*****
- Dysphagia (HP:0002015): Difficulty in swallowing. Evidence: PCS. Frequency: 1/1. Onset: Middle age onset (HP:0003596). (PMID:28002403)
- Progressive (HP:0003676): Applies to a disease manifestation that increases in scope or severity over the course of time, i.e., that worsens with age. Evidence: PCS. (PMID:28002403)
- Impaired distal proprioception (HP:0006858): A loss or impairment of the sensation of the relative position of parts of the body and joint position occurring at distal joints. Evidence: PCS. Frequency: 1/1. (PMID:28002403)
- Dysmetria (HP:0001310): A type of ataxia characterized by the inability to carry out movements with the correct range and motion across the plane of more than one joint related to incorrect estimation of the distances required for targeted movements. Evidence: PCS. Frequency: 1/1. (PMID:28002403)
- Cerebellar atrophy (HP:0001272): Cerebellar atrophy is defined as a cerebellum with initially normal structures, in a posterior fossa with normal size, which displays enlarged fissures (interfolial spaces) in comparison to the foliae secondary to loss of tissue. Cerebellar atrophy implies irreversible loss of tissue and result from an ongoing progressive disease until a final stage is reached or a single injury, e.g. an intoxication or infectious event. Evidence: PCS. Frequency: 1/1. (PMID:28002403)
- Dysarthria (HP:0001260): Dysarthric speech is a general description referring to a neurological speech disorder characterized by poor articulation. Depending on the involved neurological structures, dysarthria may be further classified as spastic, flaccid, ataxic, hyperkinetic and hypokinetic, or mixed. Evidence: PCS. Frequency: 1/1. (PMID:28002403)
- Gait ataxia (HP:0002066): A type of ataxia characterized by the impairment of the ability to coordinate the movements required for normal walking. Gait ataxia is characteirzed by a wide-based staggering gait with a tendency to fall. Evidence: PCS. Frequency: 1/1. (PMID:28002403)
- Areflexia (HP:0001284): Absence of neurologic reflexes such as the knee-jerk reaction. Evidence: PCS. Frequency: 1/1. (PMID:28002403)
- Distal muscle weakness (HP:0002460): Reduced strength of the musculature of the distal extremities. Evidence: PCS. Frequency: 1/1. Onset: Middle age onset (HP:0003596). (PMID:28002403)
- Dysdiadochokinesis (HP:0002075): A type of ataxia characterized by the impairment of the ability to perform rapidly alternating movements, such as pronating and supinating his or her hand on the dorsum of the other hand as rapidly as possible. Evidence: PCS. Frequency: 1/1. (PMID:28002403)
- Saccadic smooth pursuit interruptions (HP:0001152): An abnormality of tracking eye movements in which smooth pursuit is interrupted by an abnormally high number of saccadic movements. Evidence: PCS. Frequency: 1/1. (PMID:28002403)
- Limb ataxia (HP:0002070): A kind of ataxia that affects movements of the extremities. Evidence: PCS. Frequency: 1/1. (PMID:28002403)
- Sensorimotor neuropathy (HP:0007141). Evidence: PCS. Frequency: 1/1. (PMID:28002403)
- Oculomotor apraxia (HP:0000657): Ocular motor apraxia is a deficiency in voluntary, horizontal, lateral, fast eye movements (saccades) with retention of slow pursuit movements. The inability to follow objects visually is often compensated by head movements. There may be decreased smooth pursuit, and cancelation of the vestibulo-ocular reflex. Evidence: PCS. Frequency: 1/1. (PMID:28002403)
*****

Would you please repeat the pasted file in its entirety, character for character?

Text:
- Dysphagia (HP:0002015): Difficulty in swallowing. Evidence: PCS. Frequency: 1/1. Onset: Middle age onset (HP:0003596). (PMID:28002403)
- Progressive (HP:0003676): Applies to a disease manifestation that increases in scope or severity over the course of time, i.e., that worsens with age. Evidence: PCS. (PMID:28002403)
- Impaired distal proprioception (HP:0006858): A loss or impairment of the sensation of the relative position of parts of the body and joint position occurring at distal joints. Evidence: PCS. Frequency: 1/1. (PMID:28002403)
- Dysmetria (HP:0001310): A type of ataxia characterized by the inability to carry out movements with the correct range and motion across the plane of more than one joint related to incorrect estimation of the distances required for targeted movements. Evidence: PCS. Frequency: 1/1. (PMID:28002403)
- Cerebellar atrophy (HP:0001272): Cerebellar atrophy is defined as a cerebellum with initially normal structures, in a posterior fossa with normal size, which displays enlarged fissures (interfolial spaces) in comparison to the foliae secondary to loss of tissue. Cerebellar atrophy implies irreversible loss of tissue and result from an ongoing progressive disease until a final stage is reached or a single injury, e.g. an intoxication or infectious event. Evidence: PCS. Frequency: 1/1. (PMID:28002403)
- Dysarthria (HP:0001260): Dysarthric speech is a general description referring to a neurological speech disorder characterized by poor articulation. Depending on the involved neurological structures, dysarthria may be further classified as spastic, flaccid, ataxic, hyperkinetic and hypokinetic, or mixed. Evidence: PCS. Frequency: 1/1. (PMID:28002403)
- Gait ataxia (HP:0002066): A type of ataxia characterized by the impairment of the ability to coordinate the movements required for normal walking. Gait ataxia is characteirzed by a wide-based staggering gait with a tendency to fall. Evidence: PCS. Frequency: 1/1. (PMID:28002403)
- Areflexia (HP:0001284): Absence of neurologic reflexes such as the knee-jerk reaction. Evidence: PCS. Frequency: 1/1. (PMID:28002403)
- Distal muscle weakness (HP:0002460): Reduced strength of the musculature of the distal extremities. Evidence: PCS. Frequency: 1/1. Onset: Middle age onset (HP:0003596). (PMID:28002403)
- Dysdiadochokinesis (HP:0002075): A type of ataxia characterized by the impairment of the ability to perform rapidly alternating movements, such as pronating and supinating his or her hand on the dorsum of the other hand as rapidly as possible. Evidence: PCS. Frequency: 1/1. (PMID:28002403)
- Saccadic smooth pursuit interruptions (HP:0001152): An abnormality of tracking eye movements in which smooth pursuit is interrupted by an abnormally high number of saccadic movements. Evidence: PCS. Frequency: 1/1. (PMID:28002403)
- Limb ataxia (HP:0002070): A kind of ataxia that affects movements of the extremities. Evidence: PCS. Frequency: 1/1. (PMID:28002403)
- Sensorimotor neuropathy (HP:0007141). Evidence: PCS. Frequency: 1/1. (PMID:28002403)
- Oculomotor apraxia (HP:0000657): Ocular motor apraxia is a deficiency in voluntary, horizontal, lateral, fast eye movements (saccades) with retention of slow pursuit movements. The inability to follow objects visually is often compensated by head movements. There may be decreased smooth pursuit, and cancelation of the vestibulo-ocular reflex. Evidence: PCS. Frequency: 1/1. (PMID:28002403)